50/50: a perfect score! It was actually this paper, and my amazement at being able to map the mutations cleanly, and identify how they acted, that made me want to go into genetics. Many thanks to my professor, Bruce Grant at the College of William and Mary.

    It is to Coyne’s credit that he got 100%. That 100% started him on his lifelong academic career working with mutations in fruit flies (vinegar flies.) It’s a very specialised career, and it’s evidently one in which there are wholly determined answers — get your data, apply the algorithm, the answer you get is 100% correct. No greys, no colours, just black-and-white — which I’m sure suits his mentality very well.

    What else could Coyne have taken up as a career? In the Social Sciences every damn thing is correlated with every other damn thing, causation multi-faceted and blurred; in Economics and Business Studies, the same, and knowledge of how the system works feeds back to change how it works; Politics is … don’t mention politics; Philosophy is … well Coyne plainly cannot cope with the subtleties and complications of philosophy (let alone sophisticated™ theology or unsophisticated theology); Accounting seems to be whatever result the client would like and the boundary-pushing will bear; Mathematics looks at first sight like a 100% deterministic subject, until you realise there are lies, damn lies and statistics, and that mathematical discoveries require considerable creativity and novel approaches rather than schoolchild level algorithms or formula-plugging; Engineering is precise calculations based on simplifications and a safety factor of … oh let’s use two; Physics and Cosmology use measurements at high precision and high (five alpha) certainty, but nobody knows which theoretical model to use, whether string theory, loop quantum gravity, or whatever they can dream up; staying within Biology, Coyne could have chosen Ecology, but would studying complex interactions have suited him? No, Coyne chose a subject with no greys, no colours, just black-and-white with 100% correct answers; and I’m sure that indicates he has a black-and-white mentality.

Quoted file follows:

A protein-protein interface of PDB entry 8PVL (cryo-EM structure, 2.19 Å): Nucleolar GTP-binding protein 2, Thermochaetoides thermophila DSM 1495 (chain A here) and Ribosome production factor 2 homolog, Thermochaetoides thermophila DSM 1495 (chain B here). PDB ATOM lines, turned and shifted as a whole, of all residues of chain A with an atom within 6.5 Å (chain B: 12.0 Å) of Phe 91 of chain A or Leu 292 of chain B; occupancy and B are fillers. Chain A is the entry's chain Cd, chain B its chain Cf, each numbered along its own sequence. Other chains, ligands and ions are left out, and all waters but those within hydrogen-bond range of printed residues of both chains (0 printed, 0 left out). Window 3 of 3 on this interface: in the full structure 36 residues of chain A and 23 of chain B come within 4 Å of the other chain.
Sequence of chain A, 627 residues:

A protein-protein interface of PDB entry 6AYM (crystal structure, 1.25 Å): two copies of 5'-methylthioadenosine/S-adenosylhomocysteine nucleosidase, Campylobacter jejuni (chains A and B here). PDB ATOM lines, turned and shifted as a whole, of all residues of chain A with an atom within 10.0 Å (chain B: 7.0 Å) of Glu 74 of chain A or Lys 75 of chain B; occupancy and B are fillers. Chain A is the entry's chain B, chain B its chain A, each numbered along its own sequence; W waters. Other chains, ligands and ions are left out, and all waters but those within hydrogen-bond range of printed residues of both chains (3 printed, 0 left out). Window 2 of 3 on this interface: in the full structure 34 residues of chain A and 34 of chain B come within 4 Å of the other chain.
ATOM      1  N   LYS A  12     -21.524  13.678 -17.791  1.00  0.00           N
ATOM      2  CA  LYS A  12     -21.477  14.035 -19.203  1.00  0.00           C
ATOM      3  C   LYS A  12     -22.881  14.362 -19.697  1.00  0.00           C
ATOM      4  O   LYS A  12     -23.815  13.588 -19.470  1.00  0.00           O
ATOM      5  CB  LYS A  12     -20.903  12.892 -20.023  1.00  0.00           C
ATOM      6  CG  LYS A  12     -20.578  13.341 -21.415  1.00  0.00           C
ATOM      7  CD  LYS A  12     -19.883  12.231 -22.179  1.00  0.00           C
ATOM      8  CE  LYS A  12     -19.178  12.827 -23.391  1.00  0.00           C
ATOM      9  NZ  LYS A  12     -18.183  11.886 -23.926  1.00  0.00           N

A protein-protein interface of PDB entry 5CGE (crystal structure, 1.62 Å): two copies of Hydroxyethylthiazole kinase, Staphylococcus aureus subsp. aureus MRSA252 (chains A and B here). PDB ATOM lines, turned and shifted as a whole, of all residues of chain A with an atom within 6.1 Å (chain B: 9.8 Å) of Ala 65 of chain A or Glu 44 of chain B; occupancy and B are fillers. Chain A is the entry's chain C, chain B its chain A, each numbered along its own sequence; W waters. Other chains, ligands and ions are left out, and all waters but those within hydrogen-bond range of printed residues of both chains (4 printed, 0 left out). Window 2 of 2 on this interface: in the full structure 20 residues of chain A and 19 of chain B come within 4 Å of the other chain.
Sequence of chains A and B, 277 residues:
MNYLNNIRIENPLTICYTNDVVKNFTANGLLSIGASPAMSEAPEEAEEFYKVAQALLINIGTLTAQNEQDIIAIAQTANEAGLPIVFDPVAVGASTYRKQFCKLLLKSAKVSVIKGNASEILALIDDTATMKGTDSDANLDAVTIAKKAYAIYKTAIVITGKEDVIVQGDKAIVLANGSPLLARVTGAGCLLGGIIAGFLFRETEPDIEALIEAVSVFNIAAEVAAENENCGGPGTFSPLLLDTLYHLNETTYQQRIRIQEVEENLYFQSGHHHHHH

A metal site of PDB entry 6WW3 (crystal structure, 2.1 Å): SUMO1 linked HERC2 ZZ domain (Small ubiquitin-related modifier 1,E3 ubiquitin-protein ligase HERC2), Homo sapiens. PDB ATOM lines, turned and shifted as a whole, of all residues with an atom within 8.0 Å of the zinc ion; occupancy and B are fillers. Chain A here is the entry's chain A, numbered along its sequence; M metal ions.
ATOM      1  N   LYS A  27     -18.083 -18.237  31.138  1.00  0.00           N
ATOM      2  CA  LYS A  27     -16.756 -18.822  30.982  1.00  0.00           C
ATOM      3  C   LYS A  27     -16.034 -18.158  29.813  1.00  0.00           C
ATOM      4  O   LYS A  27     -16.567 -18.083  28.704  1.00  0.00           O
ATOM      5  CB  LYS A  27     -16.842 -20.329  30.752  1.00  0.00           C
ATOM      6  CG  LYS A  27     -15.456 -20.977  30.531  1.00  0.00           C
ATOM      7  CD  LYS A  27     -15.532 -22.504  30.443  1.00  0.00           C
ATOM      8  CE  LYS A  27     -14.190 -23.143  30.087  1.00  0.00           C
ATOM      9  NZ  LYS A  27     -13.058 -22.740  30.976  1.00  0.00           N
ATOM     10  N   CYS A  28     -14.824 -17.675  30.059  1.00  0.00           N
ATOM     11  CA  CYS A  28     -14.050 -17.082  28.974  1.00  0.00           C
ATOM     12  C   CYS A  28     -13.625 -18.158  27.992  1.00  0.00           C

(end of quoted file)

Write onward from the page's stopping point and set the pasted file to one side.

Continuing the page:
This was foreshadowed by his adolescent conversion to atheism while listening to the Beatles’ ‘Sgt. Pepper’s Lonely Hearts Club Band’ album while lying on his parents’ couch in Arlington, Virginia: there were no years nor even days or mere hours of intellectual inquiry leading up to it, it just “dawned on him at that moment that there was no God, and he wasn’t going anywhere when he died.” Yep, 100% certainty, so for Coyne evidently Sgt. Pepper’s a good enough authority for his 100% certainty — or something was (what? LSD?) that 100% good enough, 100% certain authority — no need to question that mysterious source of authority or think the issue and circumstances through once you have your 100% black-and-white certainty.


    Faith is believing on insufficient evidence, Coyne tells us. That’s rich from him.

  6. Dhay says:

    Jerry Coyne’s 11 June 2019 blog post entitled “Tuesday: Hili dialog” includes the information that the TED Talks people have published their last book, and that Coyne’s contribution is:

    Jerry A. Coyne asks his Final Question in “The Last Unknowns:

    ” if science does in fact confirm that we lack free will, what are the implications for our notions of blame, punishment, reward and moral responsibility? ”

    I’ve been saying all along that although Coyne repeatedly hand-waves the benefits of everybody acknowledging we have no free will, he doesn’t actually have a clue what those benefits are.

Leave a Reply

Fill in your details below or click an icon to log in: Logo

You are commenting using your account. Log Out /  Change )

Google photo

You are commenting using your Google account. Log Out /  Change )

Twitter picture

You are commenting using your Twitter account. Log Out /  Change )

Facebook photo

You are commenting using your Facebook account. Log Out /  Change )

Connecting to %s

This site uses Akismet to reduce spam. Learn how your comment data is processed.